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Government Agency Reports Improved Asbestos Data Collection Would Enhance Oversight Ability

The American Board of Industrial Hygiene® (ABIH®) reminds government agencies, workers, and industry of the need to protect employees and the public from all types of asbestos exposure risks.

Lansing, MI – WEBWIRE

Since GSA provides real estate management and other services to the federal government, it’s imperative that all workers in these office buildings are safe from exposure to respirable asbestos fibers.

Less than two months ago, the U.S. Government Accountability Office (GAO) publicly released a document sent to the Subcommittee on Oversight in the U.S. House of Representatives. The 17 page report, Asbestos in GSA Buildings: Improved Data Would Enhance Oversight, was produced to inform Congress of the GAO’s ability to assess the extent to which the General Service Administration (GSA) collects and maintains information on the location and condition of asbestos in its office buildings. It also describes regulations that are designed to protect workers from asbestos and the circumstances under which federal workers have been exposed.
In 2015, GSA implemented a policy regarding asbestos documentation and management in a large percentage of the buildings that are under the agency’s control. The policy requires GSA to survey all of its buildings constructed before 1998 to identify asbestos, enter this information into its asbestos database, and re-inspect the condition of asbestos-containing materials on an annual basis.
GAO analyzed this asbestos database in the report sent to Congress. It found that asbestos-related data were not entered for 66% (289 of 436) of GSA’s office buildings. In response, a GSA representative brought up shortcomings in the database interface and the fact that only one GSA employee is typically designated to enter the data.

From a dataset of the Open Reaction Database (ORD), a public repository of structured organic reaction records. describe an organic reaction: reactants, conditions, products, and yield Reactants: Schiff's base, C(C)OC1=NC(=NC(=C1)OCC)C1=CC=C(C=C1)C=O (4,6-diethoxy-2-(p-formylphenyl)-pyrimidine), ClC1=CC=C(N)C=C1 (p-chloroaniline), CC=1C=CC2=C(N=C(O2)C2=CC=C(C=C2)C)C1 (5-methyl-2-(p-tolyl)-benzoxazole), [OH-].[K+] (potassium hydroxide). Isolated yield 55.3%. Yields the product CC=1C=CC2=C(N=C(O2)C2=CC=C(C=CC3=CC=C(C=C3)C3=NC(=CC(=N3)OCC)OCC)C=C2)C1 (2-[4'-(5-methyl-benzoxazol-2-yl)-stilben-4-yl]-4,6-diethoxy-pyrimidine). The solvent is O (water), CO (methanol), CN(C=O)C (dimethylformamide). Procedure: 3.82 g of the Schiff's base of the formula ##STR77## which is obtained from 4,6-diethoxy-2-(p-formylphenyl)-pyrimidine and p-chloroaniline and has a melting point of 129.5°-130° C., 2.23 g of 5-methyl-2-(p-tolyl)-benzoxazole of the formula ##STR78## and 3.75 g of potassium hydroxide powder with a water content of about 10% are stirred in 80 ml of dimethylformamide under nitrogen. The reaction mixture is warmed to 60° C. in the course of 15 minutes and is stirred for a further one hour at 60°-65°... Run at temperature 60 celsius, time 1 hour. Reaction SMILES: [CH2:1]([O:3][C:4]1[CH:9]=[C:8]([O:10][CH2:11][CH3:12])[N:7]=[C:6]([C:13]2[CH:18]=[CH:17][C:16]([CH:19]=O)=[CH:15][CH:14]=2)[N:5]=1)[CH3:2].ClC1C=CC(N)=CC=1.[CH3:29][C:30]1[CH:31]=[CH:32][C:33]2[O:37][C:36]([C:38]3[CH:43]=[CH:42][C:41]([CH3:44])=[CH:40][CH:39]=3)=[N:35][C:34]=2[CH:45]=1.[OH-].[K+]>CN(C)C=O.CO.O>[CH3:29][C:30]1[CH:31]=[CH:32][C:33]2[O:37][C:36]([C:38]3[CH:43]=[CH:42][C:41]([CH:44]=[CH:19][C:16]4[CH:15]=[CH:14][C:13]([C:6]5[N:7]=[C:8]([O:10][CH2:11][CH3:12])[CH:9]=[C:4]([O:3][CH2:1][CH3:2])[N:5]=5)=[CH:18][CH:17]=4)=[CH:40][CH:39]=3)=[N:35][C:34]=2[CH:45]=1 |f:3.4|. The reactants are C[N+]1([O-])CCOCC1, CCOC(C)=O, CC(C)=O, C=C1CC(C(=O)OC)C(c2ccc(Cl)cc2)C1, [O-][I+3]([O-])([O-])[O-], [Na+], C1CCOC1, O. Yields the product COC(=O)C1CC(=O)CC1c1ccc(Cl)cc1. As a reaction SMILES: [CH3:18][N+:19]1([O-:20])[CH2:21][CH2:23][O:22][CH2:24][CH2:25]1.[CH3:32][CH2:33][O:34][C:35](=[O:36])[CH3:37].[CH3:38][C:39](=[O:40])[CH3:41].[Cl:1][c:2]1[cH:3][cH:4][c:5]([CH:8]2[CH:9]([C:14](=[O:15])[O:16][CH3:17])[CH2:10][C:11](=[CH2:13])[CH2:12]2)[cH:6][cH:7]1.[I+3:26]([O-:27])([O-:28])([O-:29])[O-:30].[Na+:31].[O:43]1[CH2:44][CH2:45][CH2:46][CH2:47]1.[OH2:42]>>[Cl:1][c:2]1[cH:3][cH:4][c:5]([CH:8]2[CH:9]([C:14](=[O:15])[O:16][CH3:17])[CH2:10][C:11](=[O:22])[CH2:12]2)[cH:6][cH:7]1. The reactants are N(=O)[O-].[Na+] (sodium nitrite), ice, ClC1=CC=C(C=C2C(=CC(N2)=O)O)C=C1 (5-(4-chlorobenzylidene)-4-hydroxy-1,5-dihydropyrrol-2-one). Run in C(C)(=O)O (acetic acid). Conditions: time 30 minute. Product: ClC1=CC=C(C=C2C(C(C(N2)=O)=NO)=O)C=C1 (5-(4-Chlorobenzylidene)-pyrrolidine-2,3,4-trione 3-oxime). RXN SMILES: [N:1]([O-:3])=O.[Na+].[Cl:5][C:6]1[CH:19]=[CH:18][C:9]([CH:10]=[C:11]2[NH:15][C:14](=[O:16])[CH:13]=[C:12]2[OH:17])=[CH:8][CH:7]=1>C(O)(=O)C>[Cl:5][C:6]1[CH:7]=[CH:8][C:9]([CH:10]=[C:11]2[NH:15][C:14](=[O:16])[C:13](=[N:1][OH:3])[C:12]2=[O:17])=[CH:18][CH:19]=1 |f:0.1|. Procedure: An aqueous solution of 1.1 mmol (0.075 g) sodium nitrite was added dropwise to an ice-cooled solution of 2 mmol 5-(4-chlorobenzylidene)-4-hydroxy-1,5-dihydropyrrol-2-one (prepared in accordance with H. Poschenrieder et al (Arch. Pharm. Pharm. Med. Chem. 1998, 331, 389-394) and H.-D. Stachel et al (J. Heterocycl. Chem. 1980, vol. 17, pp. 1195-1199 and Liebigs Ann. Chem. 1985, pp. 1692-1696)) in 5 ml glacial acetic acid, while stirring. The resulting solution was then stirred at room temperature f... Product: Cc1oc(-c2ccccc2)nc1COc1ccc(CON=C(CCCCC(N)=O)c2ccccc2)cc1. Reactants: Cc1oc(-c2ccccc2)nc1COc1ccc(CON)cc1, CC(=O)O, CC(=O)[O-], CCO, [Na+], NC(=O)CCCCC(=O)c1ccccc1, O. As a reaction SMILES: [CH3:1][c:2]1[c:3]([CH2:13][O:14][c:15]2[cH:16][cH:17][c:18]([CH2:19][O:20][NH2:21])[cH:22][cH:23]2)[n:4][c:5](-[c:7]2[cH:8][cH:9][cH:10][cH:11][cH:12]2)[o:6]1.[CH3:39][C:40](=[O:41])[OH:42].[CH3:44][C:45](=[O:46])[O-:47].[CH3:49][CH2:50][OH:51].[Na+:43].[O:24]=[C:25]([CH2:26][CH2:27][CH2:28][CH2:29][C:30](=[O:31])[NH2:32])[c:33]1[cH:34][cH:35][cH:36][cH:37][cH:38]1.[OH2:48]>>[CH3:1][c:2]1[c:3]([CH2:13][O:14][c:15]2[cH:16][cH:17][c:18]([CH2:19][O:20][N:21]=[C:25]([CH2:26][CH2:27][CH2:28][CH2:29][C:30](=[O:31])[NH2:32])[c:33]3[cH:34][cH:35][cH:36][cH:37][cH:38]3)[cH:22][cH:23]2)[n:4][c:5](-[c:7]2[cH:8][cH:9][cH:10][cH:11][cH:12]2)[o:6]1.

“Since GSA provides real estate management and other services to the federal government, it’s imperative that all workers in these office buildings are safe from exposure to respirable asbestos fibers,” said Dirk Yamamoto, PhD, CIH® and Chair of ABIH®. “The 2015 GSA policy to survey older buildings and collect data is a key component in these efforts. This report to Congress is also a reminder to workers everywhere that inspections and testing could help prevent countless future cases of mesothelioma, asbestosis, and lung cancer associated with exposure to this known carcinogen.”
The American Board of Industrial Hygiene® encourages agencies, companies, and organizations to utilize Certified Industrial Hygienists (CIHs) in order to better quantify and manage risks involving worker and community exposure to asbestos. To learn more about ABIH®, the Certified Industrial Hygienist® credential, or to locate a CIH® to perform asbestos or other industrial hygiene services, please visit or email . Please call (517) 321-2638 for questions about ABIH® or its credentials and designations.
About the American Board of Industrial Hygiene ®
Since 1960, ABIH®, a not-for-profit corporation, has been the world’s largest organization for certifying professionals in the practice of industrial hygiene. ABIH® is the premier credentialing body responsible for ensuring high-quality certification including education, experience, examination, certification maintenance, and ethics enforcement. ABIH® also administers the Qualified Environmental Professional (QEP®) credential for established environmental practitioners and the Environmental Professional In-Training (EPI) designation for early-career practitioners. Currently, more than 7,600 people around the world hold the CIH® credential, QEP® credential, or EPI designation. 

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